Dreams broken by fear of insecurity and political strategies
28 octubre, 2016
The clearance and demolition of the refugee “Jungle”camp of Calais, on the English Channel, began on Monday 25th and the situation got immediately drastic.
The demolition of the makeshift camp in Calais began on Tuesday. As charities said, the measures were unacceptable while children remained and calls were made for all the children to be registered and taken to safety.
Crews wearing hard hats and orange jumpsuits began tearing down tents, sheds and other temporary buildings as refugees and migrants continued to board buses for relocation centers elsewhere in France.
The workers, who were escorted by scores of French police, used electric saws to take down wooden shelters, and mechanical diggers to remove debris from the sprawling site where an estimated 6,000-8,000 people have been living.
2,318 refugees of which over 400 are minors, passed the registration point of this notorious camp,which has become the symbol of Europe’s failed refugee politics. “As the demolition of the Calais ‘Jungle’ start, the French authorities must ensure that they don’t bulldoze through the rights of refugees and migrants, many of whom are likely to be extremely vulnerable”, said John Dalhuisen, Amnesty International’s Europe and Central Asia Director.
The main problem will be for children living in the Camp and being forced to leave it. The clearance operations represent for them an absolutely dangerous menace: the charity Unicef UK said it was unacceptable for demolition to begin while children remained in the camp.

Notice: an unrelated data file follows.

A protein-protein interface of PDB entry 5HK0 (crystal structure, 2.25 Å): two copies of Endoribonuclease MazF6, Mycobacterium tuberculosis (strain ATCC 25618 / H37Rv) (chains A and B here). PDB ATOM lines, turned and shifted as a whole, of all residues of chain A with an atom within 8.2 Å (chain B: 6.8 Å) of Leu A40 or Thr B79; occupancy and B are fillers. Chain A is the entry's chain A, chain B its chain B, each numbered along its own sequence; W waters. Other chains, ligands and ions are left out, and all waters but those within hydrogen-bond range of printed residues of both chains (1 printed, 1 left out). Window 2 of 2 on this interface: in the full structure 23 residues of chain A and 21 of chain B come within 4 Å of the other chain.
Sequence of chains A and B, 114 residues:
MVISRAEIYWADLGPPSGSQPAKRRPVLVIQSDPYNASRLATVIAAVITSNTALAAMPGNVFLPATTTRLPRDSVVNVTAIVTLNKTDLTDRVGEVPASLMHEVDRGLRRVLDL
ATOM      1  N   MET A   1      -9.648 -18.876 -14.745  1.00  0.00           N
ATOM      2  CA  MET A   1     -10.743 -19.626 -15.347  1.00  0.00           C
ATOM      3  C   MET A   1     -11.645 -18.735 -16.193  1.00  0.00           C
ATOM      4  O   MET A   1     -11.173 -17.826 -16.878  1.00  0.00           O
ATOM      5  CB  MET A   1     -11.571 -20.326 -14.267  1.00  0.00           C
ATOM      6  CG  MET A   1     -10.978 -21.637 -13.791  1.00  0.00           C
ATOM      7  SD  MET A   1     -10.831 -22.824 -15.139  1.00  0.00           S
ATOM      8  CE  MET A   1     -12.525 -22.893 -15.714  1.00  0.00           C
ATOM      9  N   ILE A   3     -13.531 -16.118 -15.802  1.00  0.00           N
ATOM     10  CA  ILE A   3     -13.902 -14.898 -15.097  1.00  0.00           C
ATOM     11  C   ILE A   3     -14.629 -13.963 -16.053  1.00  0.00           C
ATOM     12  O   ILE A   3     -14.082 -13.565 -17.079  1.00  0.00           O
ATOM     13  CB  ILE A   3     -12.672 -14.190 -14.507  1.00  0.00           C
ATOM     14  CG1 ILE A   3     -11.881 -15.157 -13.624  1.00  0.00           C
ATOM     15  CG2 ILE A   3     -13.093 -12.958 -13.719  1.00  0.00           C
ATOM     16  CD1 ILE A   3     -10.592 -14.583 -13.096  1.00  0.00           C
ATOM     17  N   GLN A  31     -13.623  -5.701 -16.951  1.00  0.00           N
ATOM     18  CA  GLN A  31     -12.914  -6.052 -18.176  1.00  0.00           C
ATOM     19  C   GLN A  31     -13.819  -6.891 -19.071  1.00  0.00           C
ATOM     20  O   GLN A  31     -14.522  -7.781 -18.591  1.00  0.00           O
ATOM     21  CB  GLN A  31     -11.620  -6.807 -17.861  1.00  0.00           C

“The children waiting to go into converted shipping containers are still in danger and keeping them safe must be the No 1 priority” said Lily Caprani, the charity’s deputy executive director.
This decision was taken by the French government in order to guarantee safety for businesses and people movements between UK and France, reducing the problem of clandestine migrants trying to get to the British land by hiding themselves in lorries or naval containers.
“Closing the ‘jungle’ migrant camp in Calais will help secure the future of the Le Touquet agreement which allows British officials to check passports in France and vice versa”, British interior minister Amber Rudd said on Monday.
But there’s more below the cover of security: France’s government is determined to keep the evacuation orderly. The Calais “Jungle”, which has been home to an estimated 6,500 people trying to reach Britain, is an eyesore for locals and a source of embarrassment for a country that has taken so far fewer refugees than Germany.
By closing the camp on “humanitarian” grounds, President François Hollande’s government hopes to deal with an issue that was bound to dog his Socialist camp in an upcoming presidential election. The closure of the camp is largely being driven by French domestic politics, and any long-term solution is likely to be dependent on the outcome of next year’s presidential election.